Kellogg has concluded plans to split into three food businesses after studying similar break-ups in its own industry and by other companies such as the General Electric.
”We believe the agility and the focus will help the business operate in a tumultuous time,” Steve Cahillane, Kellogg’s chair and chief executive told Financial Times on Tuesday while acknowledging that conditions were not easy.
Cahillane disclosed that Kellogg’s would be keeping its core global snacking business while spinning off the North American cereal brands where the Corn Flakes maker’s origins lie and a smaller business selling plant-based foods.
Shares in the US Group were up 2.6 per cent in Tuesday afternoon trading following its laid out plans for a tax the tax-free spinoffs against rising costs and concerns about consumers trading down to cheaper options amid increased food prices by producers.
Cahillane said he felt no pressure from investors to launch one of the biggest break-ups seen by the industry in recent years, but believed that his strategy would unlock the full potential of Kellogg’s businesses.
The North American cereals business generates $2.4 billion in net sales and would no longer have to compete for capital with snack brands like Pringles and Cheez-It, according to the chief executive. He explained that those brands would sit in the faster- growing and more profitable global snacking business, which, according to Mr Chillane, generated about $11.4 billion in net sales in 2021, or about 80 per cent of Kellogg’s total revenues.
According to him, Kellogg’s is taking a cue from past breaks in its own industry and by companies like GE which launched a three-way split in 2021.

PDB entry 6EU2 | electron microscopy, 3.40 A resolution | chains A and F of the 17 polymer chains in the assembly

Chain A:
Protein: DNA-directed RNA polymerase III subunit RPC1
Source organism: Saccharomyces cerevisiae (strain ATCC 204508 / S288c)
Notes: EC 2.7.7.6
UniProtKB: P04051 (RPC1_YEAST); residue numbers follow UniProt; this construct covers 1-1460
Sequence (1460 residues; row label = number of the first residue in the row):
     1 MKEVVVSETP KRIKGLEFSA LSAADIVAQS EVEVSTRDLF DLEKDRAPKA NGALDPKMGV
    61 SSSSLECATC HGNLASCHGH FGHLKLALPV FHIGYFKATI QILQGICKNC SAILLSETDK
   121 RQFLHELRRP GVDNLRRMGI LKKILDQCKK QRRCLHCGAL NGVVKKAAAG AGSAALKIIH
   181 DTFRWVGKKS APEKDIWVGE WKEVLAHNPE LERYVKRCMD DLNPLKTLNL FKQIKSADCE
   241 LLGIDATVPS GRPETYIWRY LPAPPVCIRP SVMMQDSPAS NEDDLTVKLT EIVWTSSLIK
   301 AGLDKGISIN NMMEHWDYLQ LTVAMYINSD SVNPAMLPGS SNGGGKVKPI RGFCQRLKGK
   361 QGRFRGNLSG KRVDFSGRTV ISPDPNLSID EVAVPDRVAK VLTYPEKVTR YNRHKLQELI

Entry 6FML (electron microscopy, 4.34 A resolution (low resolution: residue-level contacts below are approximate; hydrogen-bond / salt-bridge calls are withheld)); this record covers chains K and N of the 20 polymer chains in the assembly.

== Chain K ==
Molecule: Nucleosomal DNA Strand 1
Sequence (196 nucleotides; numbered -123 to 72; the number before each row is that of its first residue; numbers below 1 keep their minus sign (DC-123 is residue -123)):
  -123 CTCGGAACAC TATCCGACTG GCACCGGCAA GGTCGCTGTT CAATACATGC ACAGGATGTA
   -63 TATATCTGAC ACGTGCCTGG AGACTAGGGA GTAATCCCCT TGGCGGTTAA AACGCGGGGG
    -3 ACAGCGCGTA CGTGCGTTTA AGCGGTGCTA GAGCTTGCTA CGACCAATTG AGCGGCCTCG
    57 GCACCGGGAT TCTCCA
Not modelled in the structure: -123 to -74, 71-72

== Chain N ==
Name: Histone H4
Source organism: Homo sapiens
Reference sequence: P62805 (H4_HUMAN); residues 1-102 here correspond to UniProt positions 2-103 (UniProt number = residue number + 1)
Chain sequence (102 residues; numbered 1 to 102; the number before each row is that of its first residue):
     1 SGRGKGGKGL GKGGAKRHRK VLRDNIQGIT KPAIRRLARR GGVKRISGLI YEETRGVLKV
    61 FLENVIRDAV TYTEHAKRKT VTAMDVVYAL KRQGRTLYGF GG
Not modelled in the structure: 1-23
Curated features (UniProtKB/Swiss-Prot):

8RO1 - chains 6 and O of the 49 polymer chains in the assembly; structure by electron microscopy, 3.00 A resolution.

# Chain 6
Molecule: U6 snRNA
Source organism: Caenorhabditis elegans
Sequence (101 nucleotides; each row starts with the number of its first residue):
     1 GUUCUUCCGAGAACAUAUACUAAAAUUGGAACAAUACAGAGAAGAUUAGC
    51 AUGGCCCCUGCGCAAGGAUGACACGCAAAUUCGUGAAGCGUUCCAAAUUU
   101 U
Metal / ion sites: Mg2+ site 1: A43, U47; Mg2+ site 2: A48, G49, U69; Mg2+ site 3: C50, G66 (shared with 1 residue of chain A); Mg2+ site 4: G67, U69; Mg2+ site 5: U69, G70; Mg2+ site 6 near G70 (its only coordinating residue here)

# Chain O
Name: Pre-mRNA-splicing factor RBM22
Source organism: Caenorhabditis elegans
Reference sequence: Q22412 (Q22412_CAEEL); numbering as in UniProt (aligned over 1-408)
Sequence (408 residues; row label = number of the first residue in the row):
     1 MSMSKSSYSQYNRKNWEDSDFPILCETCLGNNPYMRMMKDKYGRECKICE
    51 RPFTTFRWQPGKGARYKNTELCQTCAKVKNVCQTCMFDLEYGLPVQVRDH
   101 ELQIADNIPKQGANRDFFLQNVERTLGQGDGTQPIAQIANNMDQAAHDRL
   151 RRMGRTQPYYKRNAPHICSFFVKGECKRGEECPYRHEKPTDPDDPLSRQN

Other food businesses have also been narrowing their portfolios post COVID-19 , while struggling to create organic growth in the midst of changing consumer habits.
Unilever last year agreed to the 4.5 billion Euros sale of its Lipton and Brooke Bond tea brands to CVC Capital Partners, just as Kraft Heinz disposed of brands like Planters peanuts andv Cracker Barrel cheese.
According to Chillane the Kellogg’s larger company would retain the frozen breakfast products in North America as well as its cereal and noodles brands in international markets where they lack the scale Kellogg’s has in the US, Canada and the Caribbean.
Following the Kellogg’s deal announcement, analysts raised price target for Kellogg from $70 to $77 per share, as Jonathan Feeney and Riley McCarten, Consumer Edge Research analysts expect that the split could encourage similar deals in the food sector, and predicting that Campbell Soup and Kraft Heinz would become ”more aggressive to realise value.”
The spin-offs they argue, should produce cost-saving options in the future, ”after a 14-year period of pricey snack deals, cost cuts, a steadily eroding base of organic gross profit and a roughly flat stock price.”